(one that has shocked many) proclaimed, "Hezbollah Leads Work to Rebuild, Gaining Stature": Iran is providing them with an "unlimited budget" for reconstruction efforts, so Hezbollah's success in the fighting will be crowned with its role as benefactor. According to this much-discussed Times
article and other reports, work is already fast under way to clear rubble and make roads passable. Nasrallah promises help on rebuilding houses, furnishing them, and paying rents, and he has a reputation even among Sunnis as a man who makes good on promises. Lebanon will come back; it has come back before. Hezbollah's reputation is enhanced and Israel's has faded even among its own citizens. Nasrallah's increased stature is "one of the important political repercussions of this war," the NYTimes
reported, quoting Rami Khouri, a columnist for The Daily Star
In the extended Middle Eastern front western propagandists define as the "war on terror," things have not gone any better for the Bush side. The last three months have been Iraq's most violent
since the invasion began and President Bush (whose approval rating due to Iraq is in the mid-thirties now) has gone so far as to acknowledge in a press conference
that the occupation is "straining the psyche" of Americans It's a lot worse than that for the Iraqis; but Bush's mantra remains "stay the course." In a commentary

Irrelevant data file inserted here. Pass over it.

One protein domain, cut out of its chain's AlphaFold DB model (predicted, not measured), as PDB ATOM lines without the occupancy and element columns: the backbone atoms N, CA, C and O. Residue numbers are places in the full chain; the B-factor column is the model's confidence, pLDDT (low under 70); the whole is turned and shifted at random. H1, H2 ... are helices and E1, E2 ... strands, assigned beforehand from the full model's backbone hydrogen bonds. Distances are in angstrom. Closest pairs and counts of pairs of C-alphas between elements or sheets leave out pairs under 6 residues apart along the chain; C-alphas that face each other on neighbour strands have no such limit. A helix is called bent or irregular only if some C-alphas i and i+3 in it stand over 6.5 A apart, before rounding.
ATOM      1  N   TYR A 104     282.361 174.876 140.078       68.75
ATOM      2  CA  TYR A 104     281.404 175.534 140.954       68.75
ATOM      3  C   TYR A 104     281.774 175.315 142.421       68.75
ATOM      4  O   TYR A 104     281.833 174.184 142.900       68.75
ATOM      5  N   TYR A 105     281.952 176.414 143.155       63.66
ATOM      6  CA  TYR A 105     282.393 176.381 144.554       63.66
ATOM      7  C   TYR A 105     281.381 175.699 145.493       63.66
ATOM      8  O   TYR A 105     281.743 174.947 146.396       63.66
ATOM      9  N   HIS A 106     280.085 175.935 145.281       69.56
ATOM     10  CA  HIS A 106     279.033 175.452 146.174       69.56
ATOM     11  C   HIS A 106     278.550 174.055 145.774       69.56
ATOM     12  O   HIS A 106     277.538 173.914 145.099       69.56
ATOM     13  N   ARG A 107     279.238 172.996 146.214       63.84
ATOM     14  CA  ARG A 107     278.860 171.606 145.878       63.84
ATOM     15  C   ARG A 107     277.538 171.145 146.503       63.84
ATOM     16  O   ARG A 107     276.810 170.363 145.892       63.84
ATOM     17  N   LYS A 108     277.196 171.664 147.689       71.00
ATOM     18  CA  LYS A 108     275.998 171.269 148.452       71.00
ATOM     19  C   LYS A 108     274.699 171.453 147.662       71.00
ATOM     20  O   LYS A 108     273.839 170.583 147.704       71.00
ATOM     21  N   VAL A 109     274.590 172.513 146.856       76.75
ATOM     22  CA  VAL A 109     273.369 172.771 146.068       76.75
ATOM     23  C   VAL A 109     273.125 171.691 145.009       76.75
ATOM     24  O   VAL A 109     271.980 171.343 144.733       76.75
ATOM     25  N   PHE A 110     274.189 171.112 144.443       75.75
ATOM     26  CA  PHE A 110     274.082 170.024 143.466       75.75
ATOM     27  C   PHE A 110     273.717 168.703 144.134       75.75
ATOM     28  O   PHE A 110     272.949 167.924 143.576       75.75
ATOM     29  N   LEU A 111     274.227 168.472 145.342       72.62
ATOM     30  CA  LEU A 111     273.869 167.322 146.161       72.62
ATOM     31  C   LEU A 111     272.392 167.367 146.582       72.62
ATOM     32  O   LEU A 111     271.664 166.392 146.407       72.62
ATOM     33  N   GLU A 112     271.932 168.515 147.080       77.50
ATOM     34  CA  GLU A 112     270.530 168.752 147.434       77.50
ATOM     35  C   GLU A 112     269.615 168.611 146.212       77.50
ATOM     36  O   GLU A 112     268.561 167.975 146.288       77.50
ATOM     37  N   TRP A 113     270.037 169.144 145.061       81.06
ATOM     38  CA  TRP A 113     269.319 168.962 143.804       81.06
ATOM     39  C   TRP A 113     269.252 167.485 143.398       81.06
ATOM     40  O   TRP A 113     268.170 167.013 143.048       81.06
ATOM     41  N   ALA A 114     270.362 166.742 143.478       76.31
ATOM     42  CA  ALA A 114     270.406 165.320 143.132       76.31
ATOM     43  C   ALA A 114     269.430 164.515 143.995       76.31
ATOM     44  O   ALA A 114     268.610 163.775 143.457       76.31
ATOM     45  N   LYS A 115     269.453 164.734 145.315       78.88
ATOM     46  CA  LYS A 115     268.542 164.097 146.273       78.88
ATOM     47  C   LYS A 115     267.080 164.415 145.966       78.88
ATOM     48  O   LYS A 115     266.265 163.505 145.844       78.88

in The Baltimore Chronicle
Anwaar Hussain gives an ironic list of Orwellian US-Israel double-think and double-speak in "Rules of Transition to the New World Order." Hussain says, as we have long been saying, that the"war on terror" is now used as an excuse for any belligerency the "Anglo-U$raeli campaign" cooks up. In his weekly commentary John Tirman, who believes the popular media-enhanced picture of bomb "terrorists" is completely mistaken, presents a partly counter-intuitive list of the characteristics of current bomb plotters. They aren't (if such things exist) "Islamic fascists." "Religious fervor is not a principal motivation for violent acts." The plotters get their inspiration abroad, chiefly in Europe, and work in affinity groups, not religious cabals, Tirman finds, relying on an MIT report he co-authored.
Tirman is focused currently on the alleged airplane bomb plot case in England. This was a welcome distraction for the neo-cons, who immediately pointed to Al Qaeda and the aforementioned "islamic fascists." In fact, the public remains skeptical about this splashy police venture, which may have been prompted by Blair in response to pressure from the Yanks. As has been widely reported, the British would have waited longer, and in pouncing too soon, they acted before any supposed bomber had even bought a plane ticket. As a source of anxiety the case is still enthusiastically worked by British politicians but has fizzled out for now because the press is barred from reporting the details. There may or may not be anything to reveal. At any rate not much seems likely to be made known before trials of those charged take place and that is to be delayed for two years, a NYTimes summary
(August 27, 2006)